The visitation (1982)
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This is a four-part serial, first broadcast between 15th - 23rd February 1982. A brief and somewhat spoiler-ish summary of the plot: when the Doctor tries to drop off Tegan so she can get on with her job as an air hostess, the Tardis arrives at the right place, Heathrow, at the wrong time, 1666. The Doctor, Tegan, Nyssa and Adric find themselves caught between aliens who intend to wipe them out along with everyone else on earth, and local yokels who simply want to kill them for reasons of their own. They do manage to save the planet, even if they start the Great Fire of London and the sonic screwdriver goes up in flames.
Out with the old, in with the new… When Eric Saward wrote 'The visitation' he knew that Peter Davison would take over as the Doctor, but he'd never seen him in the part. He had also received conflicting information regarding the number of companions he would be writing for, and he hadn't watched the series in recent years. Nevertheless, he would go on to become script editor for Doctor Who and to write several other serials for the Davison era.
The good news:
- 'The visitation' shows some of Eric Saward's qualities that would also be apparent in serials like 'Earthshock' and 'Resurrection of the Daleks'. The tone for the story is set in an excellent, intriguing opening scene. When the Tardis arrives on the scene the story starts to unfold at a steady pace, and even if not everything that happens in the story actually makes sense, there's rarely a dull moment
- the serial is a period piece, something that (forgive me for repeating myself once more) Doctor Who always does well, and the sets and the costumes look great
- in thespian and highwayman Richard Mace the serial has a highly entertaining supporting character who almost ends up - ahem - stealing the show
- the story makes an effort to give the bad guys a background and valid reasons for their actions
- there's a good incidental score, once again composed by a member of the BBC Radiophonic Workshop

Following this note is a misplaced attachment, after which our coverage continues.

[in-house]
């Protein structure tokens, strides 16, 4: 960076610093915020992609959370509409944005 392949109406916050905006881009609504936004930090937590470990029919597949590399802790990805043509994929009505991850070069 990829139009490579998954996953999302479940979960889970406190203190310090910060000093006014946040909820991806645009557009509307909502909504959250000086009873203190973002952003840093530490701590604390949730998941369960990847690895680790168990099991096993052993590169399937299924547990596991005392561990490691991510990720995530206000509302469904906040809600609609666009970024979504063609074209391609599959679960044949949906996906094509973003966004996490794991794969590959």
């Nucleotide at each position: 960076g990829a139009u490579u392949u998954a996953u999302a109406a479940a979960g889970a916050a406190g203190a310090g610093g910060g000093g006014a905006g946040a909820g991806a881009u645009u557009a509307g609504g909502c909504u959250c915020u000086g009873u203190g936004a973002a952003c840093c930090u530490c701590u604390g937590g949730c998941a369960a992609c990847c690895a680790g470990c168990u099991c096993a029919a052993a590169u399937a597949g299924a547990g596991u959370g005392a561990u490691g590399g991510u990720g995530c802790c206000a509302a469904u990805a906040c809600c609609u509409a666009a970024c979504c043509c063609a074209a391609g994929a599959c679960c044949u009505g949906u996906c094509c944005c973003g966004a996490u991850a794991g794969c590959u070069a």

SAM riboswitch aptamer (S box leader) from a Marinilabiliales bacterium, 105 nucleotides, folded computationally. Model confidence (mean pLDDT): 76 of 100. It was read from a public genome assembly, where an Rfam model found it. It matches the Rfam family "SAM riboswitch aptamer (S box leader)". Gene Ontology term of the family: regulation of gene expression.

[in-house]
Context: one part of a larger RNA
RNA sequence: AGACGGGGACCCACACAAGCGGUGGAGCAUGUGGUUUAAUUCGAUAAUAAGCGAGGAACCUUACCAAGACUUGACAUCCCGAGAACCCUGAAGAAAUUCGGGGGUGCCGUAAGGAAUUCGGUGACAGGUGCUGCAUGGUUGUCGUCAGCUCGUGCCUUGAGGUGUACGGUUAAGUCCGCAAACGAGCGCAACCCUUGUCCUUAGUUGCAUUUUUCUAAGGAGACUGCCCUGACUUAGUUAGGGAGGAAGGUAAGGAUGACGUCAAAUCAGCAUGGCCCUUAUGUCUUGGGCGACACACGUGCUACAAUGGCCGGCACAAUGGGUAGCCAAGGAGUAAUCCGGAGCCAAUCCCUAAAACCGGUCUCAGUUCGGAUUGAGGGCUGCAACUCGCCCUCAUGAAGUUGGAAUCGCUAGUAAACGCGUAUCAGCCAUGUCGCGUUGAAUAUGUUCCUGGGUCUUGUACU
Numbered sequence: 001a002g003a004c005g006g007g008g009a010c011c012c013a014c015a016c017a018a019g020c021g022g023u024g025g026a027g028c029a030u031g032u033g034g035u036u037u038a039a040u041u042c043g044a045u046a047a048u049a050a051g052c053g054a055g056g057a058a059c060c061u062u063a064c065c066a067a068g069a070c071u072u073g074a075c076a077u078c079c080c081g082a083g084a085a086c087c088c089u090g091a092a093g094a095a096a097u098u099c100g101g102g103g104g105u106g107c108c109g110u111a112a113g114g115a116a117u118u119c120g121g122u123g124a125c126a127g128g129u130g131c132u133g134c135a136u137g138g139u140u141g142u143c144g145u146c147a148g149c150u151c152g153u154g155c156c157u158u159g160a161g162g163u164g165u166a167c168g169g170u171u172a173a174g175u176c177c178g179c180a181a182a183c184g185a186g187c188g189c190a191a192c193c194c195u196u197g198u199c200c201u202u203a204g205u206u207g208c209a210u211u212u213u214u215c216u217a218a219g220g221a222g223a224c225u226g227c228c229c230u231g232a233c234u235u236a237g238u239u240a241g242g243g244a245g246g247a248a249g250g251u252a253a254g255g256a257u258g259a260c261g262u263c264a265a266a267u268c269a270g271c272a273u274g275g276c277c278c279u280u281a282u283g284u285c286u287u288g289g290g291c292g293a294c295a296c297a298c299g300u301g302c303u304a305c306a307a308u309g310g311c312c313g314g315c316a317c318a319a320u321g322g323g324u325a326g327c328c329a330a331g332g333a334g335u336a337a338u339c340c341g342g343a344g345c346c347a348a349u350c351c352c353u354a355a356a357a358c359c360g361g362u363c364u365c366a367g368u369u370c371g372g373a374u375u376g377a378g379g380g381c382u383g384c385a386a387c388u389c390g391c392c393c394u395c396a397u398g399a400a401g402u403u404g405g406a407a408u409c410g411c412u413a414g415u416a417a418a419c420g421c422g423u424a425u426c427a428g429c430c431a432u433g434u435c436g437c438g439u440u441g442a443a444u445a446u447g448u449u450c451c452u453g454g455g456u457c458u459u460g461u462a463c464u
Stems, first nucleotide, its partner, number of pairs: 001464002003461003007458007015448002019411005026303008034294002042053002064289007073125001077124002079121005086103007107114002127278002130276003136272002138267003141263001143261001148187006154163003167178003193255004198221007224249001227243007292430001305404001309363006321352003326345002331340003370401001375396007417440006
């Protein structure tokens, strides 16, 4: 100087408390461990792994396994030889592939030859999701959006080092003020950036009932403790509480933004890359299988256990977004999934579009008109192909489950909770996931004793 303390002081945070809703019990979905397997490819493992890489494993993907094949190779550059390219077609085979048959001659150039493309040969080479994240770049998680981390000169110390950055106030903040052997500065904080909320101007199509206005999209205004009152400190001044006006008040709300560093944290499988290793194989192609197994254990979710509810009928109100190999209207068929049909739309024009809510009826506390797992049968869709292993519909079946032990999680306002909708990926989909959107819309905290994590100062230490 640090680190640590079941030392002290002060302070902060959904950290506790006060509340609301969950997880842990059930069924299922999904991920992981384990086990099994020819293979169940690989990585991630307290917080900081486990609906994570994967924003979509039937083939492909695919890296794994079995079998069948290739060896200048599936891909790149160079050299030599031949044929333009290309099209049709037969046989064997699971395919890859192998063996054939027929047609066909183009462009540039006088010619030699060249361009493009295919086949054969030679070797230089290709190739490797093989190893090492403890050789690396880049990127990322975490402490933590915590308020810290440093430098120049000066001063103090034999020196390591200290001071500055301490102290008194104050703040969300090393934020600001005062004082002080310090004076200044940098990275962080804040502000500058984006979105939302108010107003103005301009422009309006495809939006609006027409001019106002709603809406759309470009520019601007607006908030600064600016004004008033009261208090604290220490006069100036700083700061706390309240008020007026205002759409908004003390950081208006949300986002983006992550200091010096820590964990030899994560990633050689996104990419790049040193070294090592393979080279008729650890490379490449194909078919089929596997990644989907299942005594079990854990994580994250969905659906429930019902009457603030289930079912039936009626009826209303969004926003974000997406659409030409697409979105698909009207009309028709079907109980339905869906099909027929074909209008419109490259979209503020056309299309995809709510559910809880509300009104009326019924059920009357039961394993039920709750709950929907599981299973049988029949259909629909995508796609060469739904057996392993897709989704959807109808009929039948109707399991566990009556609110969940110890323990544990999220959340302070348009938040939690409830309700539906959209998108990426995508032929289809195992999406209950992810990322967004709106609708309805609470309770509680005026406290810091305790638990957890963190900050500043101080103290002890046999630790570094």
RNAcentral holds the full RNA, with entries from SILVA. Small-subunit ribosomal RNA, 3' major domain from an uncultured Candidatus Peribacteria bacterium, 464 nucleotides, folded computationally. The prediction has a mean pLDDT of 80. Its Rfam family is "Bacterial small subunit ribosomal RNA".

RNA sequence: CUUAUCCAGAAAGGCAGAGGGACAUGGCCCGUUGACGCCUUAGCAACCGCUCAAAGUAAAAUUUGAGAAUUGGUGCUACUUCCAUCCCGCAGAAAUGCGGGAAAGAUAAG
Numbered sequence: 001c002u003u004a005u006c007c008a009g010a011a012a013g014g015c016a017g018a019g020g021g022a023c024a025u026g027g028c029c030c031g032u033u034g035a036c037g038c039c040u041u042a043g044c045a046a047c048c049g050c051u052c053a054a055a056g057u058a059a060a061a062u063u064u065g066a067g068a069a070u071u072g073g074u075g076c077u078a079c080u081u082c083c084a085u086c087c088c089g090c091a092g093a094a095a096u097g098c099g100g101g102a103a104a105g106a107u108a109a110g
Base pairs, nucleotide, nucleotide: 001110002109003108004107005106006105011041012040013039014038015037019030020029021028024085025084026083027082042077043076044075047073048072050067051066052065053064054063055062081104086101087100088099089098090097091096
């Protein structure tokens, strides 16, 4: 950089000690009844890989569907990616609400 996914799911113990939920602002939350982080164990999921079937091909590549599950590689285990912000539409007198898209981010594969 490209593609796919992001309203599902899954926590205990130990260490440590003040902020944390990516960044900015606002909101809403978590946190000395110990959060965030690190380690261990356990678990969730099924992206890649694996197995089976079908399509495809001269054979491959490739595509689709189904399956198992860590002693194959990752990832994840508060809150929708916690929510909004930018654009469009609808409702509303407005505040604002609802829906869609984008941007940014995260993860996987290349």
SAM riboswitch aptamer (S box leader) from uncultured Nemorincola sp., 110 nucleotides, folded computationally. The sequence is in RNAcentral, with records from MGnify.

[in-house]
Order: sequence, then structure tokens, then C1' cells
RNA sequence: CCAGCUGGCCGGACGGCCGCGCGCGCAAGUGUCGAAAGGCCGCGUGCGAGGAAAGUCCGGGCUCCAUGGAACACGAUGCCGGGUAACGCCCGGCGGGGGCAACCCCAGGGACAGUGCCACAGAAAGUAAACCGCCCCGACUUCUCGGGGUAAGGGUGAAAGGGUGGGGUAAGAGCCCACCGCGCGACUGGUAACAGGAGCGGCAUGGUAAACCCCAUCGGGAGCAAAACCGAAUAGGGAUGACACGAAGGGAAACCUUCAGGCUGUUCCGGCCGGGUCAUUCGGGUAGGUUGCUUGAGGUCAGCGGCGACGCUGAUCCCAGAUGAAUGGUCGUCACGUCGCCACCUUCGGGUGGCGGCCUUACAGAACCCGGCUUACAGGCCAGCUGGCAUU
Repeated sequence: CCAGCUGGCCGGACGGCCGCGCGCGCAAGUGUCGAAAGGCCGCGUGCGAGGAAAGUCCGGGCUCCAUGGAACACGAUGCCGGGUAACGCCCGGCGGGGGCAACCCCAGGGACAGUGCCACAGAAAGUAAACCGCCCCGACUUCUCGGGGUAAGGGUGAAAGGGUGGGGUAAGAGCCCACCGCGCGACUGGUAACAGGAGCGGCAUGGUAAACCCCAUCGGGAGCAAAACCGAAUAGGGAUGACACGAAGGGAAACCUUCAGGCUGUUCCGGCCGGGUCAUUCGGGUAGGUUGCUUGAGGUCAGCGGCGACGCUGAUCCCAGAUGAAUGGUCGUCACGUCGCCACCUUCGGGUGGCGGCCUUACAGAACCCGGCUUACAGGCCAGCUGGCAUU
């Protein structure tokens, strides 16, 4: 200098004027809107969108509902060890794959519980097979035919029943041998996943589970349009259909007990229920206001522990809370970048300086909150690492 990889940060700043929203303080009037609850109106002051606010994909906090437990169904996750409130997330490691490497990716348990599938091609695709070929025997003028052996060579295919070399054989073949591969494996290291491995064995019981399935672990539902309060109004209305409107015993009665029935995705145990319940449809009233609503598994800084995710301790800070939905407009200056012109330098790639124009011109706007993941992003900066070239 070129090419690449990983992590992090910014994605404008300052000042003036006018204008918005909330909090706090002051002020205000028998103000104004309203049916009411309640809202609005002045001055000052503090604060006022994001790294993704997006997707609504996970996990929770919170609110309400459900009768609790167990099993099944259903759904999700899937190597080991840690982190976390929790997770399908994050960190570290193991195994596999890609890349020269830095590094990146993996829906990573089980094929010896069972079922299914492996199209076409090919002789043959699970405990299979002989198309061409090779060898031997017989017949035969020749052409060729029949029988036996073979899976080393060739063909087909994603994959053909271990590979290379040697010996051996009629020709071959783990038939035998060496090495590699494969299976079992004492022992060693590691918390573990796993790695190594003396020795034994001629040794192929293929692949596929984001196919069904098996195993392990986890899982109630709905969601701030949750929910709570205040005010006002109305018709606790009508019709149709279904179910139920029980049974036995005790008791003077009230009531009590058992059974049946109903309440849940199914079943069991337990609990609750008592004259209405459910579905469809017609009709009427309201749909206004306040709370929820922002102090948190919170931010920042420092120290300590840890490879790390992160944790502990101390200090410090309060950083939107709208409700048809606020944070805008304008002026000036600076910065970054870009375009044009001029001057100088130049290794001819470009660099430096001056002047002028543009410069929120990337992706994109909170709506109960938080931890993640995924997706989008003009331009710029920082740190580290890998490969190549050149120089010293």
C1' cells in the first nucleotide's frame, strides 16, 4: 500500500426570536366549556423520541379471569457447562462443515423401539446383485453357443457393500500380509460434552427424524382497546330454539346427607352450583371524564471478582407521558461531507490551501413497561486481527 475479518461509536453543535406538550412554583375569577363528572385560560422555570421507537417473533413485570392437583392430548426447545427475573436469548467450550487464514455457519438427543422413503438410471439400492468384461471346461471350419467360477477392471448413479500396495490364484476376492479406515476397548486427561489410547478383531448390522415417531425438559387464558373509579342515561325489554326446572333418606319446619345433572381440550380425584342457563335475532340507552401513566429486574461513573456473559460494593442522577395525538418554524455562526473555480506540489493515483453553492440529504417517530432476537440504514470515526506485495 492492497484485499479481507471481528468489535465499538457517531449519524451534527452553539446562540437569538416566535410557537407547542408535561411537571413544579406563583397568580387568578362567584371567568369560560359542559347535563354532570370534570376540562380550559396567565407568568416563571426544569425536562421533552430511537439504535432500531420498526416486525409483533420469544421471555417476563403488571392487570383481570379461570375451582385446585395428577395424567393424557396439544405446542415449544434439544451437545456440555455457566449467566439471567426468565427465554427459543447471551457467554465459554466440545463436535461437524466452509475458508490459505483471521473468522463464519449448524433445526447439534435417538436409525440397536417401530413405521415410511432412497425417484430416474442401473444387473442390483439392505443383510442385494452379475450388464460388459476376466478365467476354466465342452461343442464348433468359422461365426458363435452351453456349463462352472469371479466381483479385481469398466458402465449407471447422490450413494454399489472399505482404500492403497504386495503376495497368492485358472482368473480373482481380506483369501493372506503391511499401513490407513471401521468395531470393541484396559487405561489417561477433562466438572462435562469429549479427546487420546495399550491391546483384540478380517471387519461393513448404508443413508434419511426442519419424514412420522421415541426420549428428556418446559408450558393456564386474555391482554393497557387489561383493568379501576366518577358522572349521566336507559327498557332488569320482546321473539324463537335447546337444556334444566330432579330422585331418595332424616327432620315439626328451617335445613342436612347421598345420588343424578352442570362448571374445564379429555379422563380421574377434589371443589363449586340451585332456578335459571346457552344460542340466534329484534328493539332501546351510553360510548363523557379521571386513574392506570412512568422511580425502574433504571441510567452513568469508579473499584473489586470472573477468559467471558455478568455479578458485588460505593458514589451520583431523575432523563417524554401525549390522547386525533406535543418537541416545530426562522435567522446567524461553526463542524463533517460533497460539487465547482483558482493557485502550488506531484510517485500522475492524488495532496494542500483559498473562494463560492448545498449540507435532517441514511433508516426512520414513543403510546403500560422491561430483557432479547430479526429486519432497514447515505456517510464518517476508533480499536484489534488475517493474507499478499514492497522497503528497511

- the bad guys' android looks cool
The somewhat good news:
- the bad guys are clearly guys in lizard-suits. Then again, they're considerably better lizard-suits than the ones in 'The leisure hive'
The not so good news:
- the interaction between the regulars has a tendency to devolve into bad soap-opera. Unfortunately, this too would be a recurring feature in stories by Eric Saward
- Davison is clearly working hard here, but he seems still busy finding his feet in the part. Other performances seem to be somewhat one-note. Of the regulars, Adric whines a lot, Tegan emotes a lot, and Nyssa appears to be under the influence of strong tranquillisers. Richard Mace is a great character, but the actor delivers almost every line in exactly the same way which starts to grate after a while
- the companions aren't used well in this story, doing little more than bickering, wandering through the woods and getting captured. The exception is Nyssa, who builds a sonic booster and uses this to destroy the alien invaders' near-indestructible android
The puzzling bits:
- Nyssa, the android and the sonic booster. First, we see Nyssa serenely moving about in the Tardis, taking the time to rearrange her bedroom furniture before starting to tinker without any apparent sense of purpose or urgency. And then, at the exact moment when Nyssa has built the sonic booster and has just completed a successful test run, the android enters her bedroom and is duly blown up
- the miraculous escape. When, in part four, the Doctor, Tegan and Mace are locked up in a cellar, the Doctor decides to use Mace's gun to shoot out the lock of the cellar door. Although he clearly misses the lock, as is pointed out by Mace, the door opens anyway
Not a must-see serial, but pretty entertaining.
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